Today Festival Board members also include Mark & Koula Legner, Dennis Ostler, Bill & Yvonne DeLong, Soula Economu, Chris Psetas, Megal Rodriguez, Nick Makrianis, George Triantafillou and Doug Povich.

One of the pivotal reasons for having such a festival in the first place is because for members of St. Demetrious Church, it is important for them to spread their culture. "We wanted to introduce people living in our region to our culture and our religion," he explains. "So often people drive by the church and see our dome and think it's a temple or a mosque; but many still don't realize the Orthodox Church is the first Christian religion – really, where it all started in that area of the world. But we had definite goals for conducting the festival, with the last being to raise money."

While Dr. Economou followed the template of other Greek Festivals featured throughout the country, he also believed it important to weave divergent elements into the tapestry of the festival in order to distinguish it.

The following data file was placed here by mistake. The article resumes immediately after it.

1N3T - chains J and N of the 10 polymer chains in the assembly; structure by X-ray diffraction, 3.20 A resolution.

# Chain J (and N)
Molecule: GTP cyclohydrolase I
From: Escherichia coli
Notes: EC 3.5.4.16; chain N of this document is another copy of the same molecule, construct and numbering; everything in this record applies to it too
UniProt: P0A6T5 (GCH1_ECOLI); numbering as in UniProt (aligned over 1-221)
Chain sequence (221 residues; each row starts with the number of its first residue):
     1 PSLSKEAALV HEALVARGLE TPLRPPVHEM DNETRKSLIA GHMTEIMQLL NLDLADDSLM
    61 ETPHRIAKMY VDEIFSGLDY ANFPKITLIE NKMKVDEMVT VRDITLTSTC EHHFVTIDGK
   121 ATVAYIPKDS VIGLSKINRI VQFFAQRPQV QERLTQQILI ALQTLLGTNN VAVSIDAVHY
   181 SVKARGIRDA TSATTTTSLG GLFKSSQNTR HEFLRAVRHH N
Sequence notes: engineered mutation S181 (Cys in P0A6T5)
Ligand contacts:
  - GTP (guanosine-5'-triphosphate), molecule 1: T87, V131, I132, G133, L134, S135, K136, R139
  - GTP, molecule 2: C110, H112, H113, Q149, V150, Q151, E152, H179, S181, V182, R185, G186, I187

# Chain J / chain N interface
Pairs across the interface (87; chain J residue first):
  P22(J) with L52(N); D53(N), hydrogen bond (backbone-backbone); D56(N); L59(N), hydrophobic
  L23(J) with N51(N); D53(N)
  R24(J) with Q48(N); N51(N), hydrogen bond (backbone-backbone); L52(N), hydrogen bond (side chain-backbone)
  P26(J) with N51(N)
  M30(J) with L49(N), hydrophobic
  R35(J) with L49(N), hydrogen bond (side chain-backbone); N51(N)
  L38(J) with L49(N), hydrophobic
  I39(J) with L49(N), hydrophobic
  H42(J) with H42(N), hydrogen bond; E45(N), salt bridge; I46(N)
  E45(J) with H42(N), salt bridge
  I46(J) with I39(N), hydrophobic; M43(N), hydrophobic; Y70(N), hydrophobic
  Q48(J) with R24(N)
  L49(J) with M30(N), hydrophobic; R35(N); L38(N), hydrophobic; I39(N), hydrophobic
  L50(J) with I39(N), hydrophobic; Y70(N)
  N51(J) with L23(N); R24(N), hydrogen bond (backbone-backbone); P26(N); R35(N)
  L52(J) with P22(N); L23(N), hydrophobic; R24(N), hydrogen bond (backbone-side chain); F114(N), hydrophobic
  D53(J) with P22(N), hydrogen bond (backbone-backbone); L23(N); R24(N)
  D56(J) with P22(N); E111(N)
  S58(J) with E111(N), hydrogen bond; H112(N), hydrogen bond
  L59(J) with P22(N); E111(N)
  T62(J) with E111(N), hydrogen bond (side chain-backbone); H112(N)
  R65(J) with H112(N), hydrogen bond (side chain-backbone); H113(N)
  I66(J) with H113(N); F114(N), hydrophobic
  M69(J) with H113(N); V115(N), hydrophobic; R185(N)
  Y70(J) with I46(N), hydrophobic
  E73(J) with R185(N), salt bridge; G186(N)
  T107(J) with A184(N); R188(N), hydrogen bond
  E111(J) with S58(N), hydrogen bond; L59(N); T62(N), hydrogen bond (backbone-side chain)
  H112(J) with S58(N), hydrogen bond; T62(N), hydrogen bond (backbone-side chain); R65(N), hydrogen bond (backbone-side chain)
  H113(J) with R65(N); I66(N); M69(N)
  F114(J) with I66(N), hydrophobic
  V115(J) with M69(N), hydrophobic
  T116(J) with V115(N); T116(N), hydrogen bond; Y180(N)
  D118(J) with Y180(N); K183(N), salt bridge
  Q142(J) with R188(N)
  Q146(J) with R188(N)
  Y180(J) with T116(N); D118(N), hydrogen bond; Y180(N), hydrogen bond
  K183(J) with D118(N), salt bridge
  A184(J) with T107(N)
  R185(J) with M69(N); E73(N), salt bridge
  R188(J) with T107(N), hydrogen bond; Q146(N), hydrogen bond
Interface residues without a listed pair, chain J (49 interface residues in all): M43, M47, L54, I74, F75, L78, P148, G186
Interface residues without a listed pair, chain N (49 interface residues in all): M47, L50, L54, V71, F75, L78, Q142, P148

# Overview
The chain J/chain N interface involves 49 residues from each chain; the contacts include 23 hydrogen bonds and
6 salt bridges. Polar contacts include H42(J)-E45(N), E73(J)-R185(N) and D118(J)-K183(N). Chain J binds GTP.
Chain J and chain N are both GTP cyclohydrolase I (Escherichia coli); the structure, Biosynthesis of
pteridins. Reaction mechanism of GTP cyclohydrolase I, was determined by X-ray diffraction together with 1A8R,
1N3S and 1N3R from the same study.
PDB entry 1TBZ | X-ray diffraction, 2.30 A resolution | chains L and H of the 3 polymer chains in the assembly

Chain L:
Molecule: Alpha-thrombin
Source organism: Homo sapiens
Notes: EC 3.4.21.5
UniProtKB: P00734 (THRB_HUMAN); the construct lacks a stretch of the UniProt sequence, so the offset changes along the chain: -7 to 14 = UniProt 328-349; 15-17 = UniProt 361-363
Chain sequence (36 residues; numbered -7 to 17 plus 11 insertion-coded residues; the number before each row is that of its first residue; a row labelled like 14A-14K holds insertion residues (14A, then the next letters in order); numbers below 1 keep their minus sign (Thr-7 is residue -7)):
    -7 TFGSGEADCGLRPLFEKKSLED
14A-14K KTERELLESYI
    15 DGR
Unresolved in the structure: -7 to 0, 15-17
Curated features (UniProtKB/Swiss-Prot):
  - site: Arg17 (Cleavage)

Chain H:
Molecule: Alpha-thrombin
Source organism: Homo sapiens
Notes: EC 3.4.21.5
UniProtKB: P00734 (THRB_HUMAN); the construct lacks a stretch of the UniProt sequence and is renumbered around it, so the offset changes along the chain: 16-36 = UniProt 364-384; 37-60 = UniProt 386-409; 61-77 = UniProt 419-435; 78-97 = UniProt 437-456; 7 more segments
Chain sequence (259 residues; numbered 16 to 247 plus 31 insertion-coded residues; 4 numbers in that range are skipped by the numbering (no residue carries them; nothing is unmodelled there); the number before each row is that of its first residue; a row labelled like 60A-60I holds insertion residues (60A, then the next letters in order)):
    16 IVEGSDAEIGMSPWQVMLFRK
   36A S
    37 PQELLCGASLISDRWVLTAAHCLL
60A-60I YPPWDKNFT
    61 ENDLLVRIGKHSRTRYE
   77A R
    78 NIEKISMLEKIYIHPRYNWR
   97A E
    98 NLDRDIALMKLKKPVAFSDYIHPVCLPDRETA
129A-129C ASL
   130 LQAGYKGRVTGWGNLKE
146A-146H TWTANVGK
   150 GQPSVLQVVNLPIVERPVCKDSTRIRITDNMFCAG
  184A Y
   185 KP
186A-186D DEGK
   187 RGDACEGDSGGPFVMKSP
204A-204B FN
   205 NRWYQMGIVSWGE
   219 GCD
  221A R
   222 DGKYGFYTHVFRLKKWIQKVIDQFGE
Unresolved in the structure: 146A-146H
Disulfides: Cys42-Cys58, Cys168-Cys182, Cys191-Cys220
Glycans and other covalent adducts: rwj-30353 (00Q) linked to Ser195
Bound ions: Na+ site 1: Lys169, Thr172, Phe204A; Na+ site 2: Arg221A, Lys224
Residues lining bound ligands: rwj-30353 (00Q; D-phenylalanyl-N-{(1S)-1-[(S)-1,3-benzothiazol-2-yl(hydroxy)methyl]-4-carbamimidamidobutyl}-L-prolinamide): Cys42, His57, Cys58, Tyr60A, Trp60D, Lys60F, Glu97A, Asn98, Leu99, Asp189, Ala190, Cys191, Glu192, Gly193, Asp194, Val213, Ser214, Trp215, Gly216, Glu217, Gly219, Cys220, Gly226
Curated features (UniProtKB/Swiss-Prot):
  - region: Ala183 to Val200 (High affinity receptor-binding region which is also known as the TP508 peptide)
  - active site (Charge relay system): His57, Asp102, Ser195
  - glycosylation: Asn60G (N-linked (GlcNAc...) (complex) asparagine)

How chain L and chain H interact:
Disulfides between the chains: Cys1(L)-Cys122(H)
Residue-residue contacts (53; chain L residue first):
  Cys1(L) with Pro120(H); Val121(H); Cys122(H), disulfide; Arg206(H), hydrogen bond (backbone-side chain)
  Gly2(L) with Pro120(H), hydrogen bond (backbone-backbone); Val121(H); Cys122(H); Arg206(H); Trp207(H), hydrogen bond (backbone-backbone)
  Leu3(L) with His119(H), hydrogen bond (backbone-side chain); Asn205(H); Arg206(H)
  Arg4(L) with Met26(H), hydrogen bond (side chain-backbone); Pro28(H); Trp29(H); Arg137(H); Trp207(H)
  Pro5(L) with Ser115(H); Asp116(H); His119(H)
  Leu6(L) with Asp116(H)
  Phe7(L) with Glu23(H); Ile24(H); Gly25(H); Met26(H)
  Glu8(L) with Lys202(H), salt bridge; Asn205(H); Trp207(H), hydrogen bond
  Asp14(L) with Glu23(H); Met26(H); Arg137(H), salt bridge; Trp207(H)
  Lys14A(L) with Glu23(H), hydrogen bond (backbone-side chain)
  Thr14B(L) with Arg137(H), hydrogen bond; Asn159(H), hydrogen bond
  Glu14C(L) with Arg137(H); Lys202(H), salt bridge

"What many other churches do not have at their disposal is 30 acres of property," he continues. "Because of the space we had at our disposal, we decided to cook all the foods that we offered on the spot, rather than prepare it days before and warm it up the day it was served."

"The first year we did the festival we brought in 30 foot long charcoal grills and served 25,000 shish-ka-bobs at one time. By the second year, we introduced the gyro, and then we featured other Greek foods like spinach pie and various Greek salads under the big tent."

Many other favorite staples of the Greek Festival such as calamari, flaming cheese, and flaming sausage were introduced in the 3rd and 4th years of the festival, and the sumptuous deserts have always been a festival staple. Because of the original home-cooked nature of the recipes featured at the Greek Festival, many introduced by the women of the church, with new generations coming into the fold, how are decisions about ingredients and preparation made?